Article 50 Illegality a Sideshow

BY JAMIE FOSTER

Having entered the transition stage of the Article 50 process Boris Johnson will now negotiate Britain’s future relationship with the EU. This stage will come to an end on the 31st December this year at which point the UK will officially leave the EU and its regulations. It is Boris Johnson’s aim to have secured a trade deal with the EU by that point. However, in a letter to EU chiefs from former diplomat Sir Peter Marshall, he claims that the Brexit talks could be undone by the political declaration and withdrawal agreement both being deemed ‘fraudulent’.

Writing the letter to Ursula von der Leyen, Charles Michael and David Sassoli, Sir Peter claims that the Article 50 process as it has been followed would be deemed illegal if it came before the European Court of Justice. The problem is that, once Article 50 is activated, as set out in the provisions of the treaty, it states “the Union shall negotiate and conclude an agreement with that State, setting out the arrangements for its withdrawal, taking account of the framework for its future relationship”.

In contrast, as set out in the guidelines of withdrawal adopted by the European Council, “other issues still require agreement and negotiations can only progress as long as all commitments are undertaken so far are respected in full” which Sir Peter argues is in “flagrant contravention of the provisions of Article 50.”

Sir Peter also argues that the EU has breached the principle that ‘nothing is agreed until everything is agreed’ by moving forward with negotiations.

So by putting the guidelines for negotiations ahead of the requirements of Article 50 Sir Peter argues that the EU is in breach of its own rules. Overall by moving on to trade negotiations Sir Peter claims the EU has overridden the provisions of Article 50.

Article 50(2) instructs the Union to ‘negotiate and conclude an agreement with that state, setting out the arrangements for its withdrawal, taking account of the framework for its future relationship with the Union.’

“The guidelines, in contrast, insisted on the ‘phasing’ of the negotiations: they declined to ‘take account of the framework for the future relationship’ until the withdrawal arrangements, including the ‘divorce bill’, had been all but settled.”

It is highly likely, however, that the European Court would find that the provisions of Article 50 had been satisfied by the process that has been undertaken and that nothing should be done to interfere with it.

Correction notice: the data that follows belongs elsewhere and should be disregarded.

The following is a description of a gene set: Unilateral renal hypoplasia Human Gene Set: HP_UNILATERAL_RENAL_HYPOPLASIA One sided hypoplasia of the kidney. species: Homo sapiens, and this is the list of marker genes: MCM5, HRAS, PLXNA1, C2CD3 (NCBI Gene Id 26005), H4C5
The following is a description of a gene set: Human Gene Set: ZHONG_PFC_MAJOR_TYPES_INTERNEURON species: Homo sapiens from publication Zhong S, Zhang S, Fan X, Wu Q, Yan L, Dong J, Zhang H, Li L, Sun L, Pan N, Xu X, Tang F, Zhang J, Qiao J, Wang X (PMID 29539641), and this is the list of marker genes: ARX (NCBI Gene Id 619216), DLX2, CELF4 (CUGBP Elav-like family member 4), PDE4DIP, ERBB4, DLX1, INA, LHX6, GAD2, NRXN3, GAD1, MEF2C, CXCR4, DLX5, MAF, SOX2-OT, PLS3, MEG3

This leaves us with the position moving forward. The EU is likely to play hardball with issues like fisheries and the level playing field. It would seem a near perfect moment to reclaim the rich waters that make up the UK fisheries for the UK industry. It is likely, however, that the EU will wish to retain the right to fish in UK waters, and will make any trade deal dependent on it. This is an area that Boris Johnson should stand up to the EU on as our fishing industry is worth getting behind.

Similarly the EU is likely to make a level playing field a red line in negotiations. They are afraid of the UK becoming Singapore on the Thames and gaining massive competitive advantages over the EU. The EU will want Britain to follow rules on workers rights, the environment and tax harmonisation in order to maintain a level playing field. It is essential from a point of view of sovereignty that Britain is not kept in thrall to EU rules. This is likely to prove a tough negotiating point during the negotiations.

It will be a great test of Boris Johnson’s premiership to see what sort of deal he is able to negotiate. Clearly a deal that ensures the maximum amount of frictionless trade will be a good thing but he must be careful not to give up too much in the pursuit of free trade. It is a tricky path to steer between the two requirements but Boris seems capable of achieving it. Next stop the sunlit uplands…

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